After six failed attempts in a three-month sideways trading pattern, the market (the SPY) finally broke out to the upside from inside a "No Man's Land". And, what a breakout it has been! In the graph below, you can now see a new, powerful up-trend (green line).
It seems that this breakout has, so far, followed the tradition for sideways/flat patterns, that is:
1) markets usually breakout of a sideways pattern in the same way that they entered (i.e., if the market was moving up prior to the sideways pattern, it will usually break out to the upside and vice versa), and
2) the length of time that the market will follow the resulting move and the size of the resulting gains/losses is closely correlated to the amount of time that the market traded in the tight pattern.
My opinion on the reason for #2 above is that after a long battle, the losers (in this case, the bears) quit trading and go away for a long time. I also believe that this is how the market (like now) can make sizeable, sustainable gains on relatively low volume (little or no competition).
It seems that the most likely direction of the market from here is up. But, even though it could, this does NOT mean that the market will follow the green-line trendline in the graph below going forward. It's just as likely that the SPY could drop back some or go sideways until it hits the long-term trendline (black line in graph below), and then follow that trend up going forward. That would be like a "reversion to the trendline". Either way, we make money.
Also, do not rule out a correction after these healthy gains. It is not what I expect, but MIPS does not pay one bit of attention to my expectations. If the market does somehow unexpectedly drop from here, MIPS will get us out.
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For some time, we have been talking about this war between the Bulls and Bears, but we never really defined it. We call it a war, because that is what it is like.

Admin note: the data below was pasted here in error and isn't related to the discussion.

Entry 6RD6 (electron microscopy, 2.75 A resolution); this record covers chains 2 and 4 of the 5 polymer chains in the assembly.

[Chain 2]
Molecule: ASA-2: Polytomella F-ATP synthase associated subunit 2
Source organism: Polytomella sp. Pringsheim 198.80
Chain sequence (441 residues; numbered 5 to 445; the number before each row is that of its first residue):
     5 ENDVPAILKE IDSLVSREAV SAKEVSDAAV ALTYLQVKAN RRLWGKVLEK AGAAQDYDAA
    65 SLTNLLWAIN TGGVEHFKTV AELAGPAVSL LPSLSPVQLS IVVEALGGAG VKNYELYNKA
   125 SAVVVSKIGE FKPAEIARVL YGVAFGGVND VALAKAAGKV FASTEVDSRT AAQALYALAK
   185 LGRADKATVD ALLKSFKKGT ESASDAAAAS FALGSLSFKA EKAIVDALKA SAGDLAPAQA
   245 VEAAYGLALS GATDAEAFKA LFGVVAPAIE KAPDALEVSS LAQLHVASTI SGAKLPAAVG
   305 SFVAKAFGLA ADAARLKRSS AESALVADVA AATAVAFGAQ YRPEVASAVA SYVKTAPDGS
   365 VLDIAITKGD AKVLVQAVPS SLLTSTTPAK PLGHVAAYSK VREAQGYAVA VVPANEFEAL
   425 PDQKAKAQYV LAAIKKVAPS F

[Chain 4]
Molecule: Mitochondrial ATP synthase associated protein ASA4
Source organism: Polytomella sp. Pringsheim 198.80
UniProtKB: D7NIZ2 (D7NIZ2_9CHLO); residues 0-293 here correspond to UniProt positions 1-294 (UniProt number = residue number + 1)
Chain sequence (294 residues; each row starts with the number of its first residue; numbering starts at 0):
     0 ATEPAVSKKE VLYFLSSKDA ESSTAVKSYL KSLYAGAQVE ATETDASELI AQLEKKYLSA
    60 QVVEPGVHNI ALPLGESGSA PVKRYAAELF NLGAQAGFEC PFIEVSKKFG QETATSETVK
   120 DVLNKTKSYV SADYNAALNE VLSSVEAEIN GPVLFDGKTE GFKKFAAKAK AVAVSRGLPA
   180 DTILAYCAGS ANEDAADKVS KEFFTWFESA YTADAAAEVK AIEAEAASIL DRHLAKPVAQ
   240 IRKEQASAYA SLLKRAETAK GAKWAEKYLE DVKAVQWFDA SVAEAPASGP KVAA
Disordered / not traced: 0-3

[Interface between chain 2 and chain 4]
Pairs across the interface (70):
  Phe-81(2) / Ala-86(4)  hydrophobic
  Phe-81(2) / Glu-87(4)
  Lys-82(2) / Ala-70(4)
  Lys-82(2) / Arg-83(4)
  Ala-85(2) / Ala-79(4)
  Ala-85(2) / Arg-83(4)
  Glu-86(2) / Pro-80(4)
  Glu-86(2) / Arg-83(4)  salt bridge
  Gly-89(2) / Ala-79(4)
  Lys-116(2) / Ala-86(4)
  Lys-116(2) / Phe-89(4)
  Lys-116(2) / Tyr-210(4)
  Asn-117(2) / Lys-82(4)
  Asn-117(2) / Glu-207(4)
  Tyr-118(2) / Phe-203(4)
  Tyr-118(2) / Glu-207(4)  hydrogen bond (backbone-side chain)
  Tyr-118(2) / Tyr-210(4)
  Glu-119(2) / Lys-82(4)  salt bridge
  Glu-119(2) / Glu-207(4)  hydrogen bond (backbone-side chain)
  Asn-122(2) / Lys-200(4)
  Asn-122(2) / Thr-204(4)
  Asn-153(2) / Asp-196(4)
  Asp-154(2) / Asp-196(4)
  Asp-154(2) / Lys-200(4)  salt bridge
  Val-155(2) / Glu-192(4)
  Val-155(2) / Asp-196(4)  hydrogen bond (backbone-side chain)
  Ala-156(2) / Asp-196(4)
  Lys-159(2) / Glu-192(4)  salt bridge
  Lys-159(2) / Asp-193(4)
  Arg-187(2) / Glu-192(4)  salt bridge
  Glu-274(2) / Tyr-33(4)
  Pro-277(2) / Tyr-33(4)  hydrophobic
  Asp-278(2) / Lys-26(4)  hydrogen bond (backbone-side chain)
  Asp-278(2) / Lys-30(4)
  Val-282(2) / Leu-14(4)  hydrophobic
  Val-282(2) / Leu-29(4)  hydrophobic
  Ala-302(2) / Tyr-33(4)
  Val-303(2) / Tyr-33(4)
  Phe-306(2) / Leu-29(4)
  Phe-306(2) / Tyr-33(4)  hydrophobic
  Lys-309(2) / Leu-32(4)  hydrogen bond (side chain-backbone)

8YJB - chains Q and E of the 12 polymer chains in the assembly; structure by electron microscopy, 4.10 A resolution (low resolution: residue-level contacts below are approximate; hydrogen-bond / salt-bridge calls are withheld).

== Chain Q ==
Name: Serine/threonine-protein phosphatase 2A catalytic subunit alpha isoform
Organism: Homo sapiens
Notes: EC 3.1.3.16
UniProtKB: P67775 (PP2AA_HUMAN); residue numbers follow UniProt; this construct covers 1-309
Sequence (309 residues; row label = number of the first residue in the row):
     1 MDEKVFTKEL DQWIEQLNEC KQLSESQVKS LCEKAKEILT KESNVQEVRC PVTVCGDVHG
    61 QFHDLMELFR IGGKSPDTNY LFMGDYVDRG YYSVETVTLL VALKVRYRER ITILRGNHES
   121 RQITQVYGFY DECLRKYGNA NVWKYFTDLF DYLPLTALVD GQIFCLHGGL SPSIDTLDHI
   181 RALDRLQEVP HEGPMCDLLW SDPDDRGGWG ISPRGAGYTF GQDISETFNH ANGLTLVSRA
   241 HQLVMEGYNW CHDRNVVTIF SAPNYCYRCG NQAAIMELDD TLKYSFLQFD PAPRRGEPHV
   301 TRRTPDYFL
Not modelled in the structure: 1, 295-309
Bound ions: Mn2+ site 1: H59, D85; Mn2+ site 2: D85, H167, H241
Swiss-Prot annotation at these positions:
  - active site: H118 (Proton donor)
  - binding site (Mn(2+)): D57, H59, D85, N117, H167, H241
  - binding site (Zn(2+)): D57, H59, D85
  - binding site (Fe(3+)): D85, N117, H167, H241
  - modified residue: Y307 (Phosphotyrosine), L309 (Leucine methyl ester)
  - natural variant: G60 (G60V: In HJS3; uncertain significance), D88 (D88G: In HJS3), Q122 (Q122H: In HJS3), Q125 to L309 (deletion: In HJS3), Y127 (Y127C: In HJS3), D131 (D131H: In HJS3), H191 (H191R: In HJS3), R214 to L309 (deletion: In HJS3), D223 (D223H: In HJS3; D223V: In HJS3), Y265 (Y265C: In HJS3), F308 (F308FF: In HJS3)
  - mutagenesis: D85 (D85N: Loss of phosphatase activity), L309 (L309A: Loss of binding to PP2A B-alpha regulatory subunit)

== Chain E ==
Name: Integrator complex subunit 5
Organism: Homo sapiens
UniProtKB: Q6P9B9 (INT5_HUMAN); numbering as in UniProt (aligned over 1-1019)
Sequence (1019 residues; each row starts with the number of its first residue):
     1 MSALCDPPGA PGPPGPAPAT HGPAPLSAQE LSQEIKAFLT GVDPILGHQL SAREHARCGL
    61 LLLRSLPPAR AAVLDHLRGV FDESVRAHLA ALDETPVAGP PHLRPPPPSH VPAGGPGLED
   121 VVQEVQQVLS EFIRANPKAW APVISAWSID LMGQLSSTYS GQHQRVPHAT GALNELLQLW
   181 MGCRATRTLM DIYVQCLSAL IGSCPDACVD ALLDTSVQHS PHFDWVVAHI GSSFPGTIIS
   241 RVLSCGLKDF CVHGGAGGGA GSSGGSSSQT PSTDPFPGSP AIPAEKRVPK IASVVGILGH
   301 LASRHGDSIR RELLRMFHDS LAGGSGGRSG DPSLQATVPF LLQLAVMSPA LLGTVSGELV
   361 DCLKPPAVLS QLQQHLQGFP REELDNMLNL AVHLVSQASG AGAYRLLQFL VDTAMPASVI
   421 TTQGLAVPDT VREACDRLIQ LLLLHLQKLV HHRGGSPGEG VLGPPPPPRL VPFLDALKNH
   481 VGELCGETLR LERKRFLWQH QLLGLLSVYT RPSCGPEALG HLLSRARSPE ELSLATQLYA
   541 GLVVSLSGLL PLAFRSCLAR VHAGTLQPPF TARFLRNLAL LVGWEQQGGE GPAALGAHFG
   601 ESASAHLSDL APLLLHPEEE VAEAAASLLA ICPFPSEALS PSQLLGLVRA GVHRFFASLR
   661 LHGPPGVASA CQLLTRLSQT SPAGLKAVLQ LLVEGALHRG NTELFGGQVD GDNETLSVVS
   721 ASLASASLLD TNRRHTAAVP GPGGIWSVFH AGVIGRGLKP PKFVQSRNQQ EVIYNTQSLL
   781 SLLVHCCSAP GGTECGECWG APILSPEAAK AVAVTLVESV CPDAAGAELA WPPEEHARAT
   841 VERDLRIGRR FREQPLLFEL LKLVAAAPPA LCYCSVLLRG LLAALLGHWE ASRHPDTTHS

To help explain this, let's refer to the "Battleground" map below, with the following "definitions".
1) The SPY numbers ($188/share) are kind of like "mile markers".
2) The main battlefield is the purple area between markers 184 and 188.
3) The first wall of resistance in the battle is at 188 and the absolute "stone wall resistance" is at 189.
4) Between 188-189 lies an area that we call No Man's Land, that is deadly to try to cross or occupy.
It is like the Normandy Beach in WWII, the Shenandoah River in the Civil War, or a "moat" in the
Middle Ages. The casualties in this "zone" are almost unbearable, but sometimes attackers manage
to cross it. (Like now?)
So, using the above definitions, the History of the Battle of No Man's Land is:
1) Let's say the green bars are attacks by the Bulls and the red bars are retreats.
2) The Bulls attacked the Bear's first resistance level at 188 in the first week of March 2014 and then
pushed through No Man's land to 189 before getting stopped, routed on 3/13/14 and pushed back
to about 183.5 by mid-March.
3) Then there were 5 more broad attacks during the battle (orange ellipses).
4) The Bulls camped at the 188 level or hunkered down in No Man's Land for 26 days/nights in this
2-1/2 month battle.
5) The Bulls hit or broke over the wall at 189 nine times in this battle and failed every time, except on
its ninth try (today), where it stopped at 189.8.
6) One major problem is that the breach today above 189 came on low volume (kind of like the Bear's
super troops were not in this battle).
7) Now it is up to the Bulls to "hold their ground" and/or capture more territory, while the Bears must
concentrate on re-claiming the territory that it lost today.
The Bulls should not celebrate until the market moves higher or at least they retain what they have gained so far.
Our MIPS Market Strength Indicator is strong to the upside now, but we all know that this can change quickly.
- see 2nd graph below.
Remember, MIPS may see this somewhat differently, so let's wait for MIPS' signals.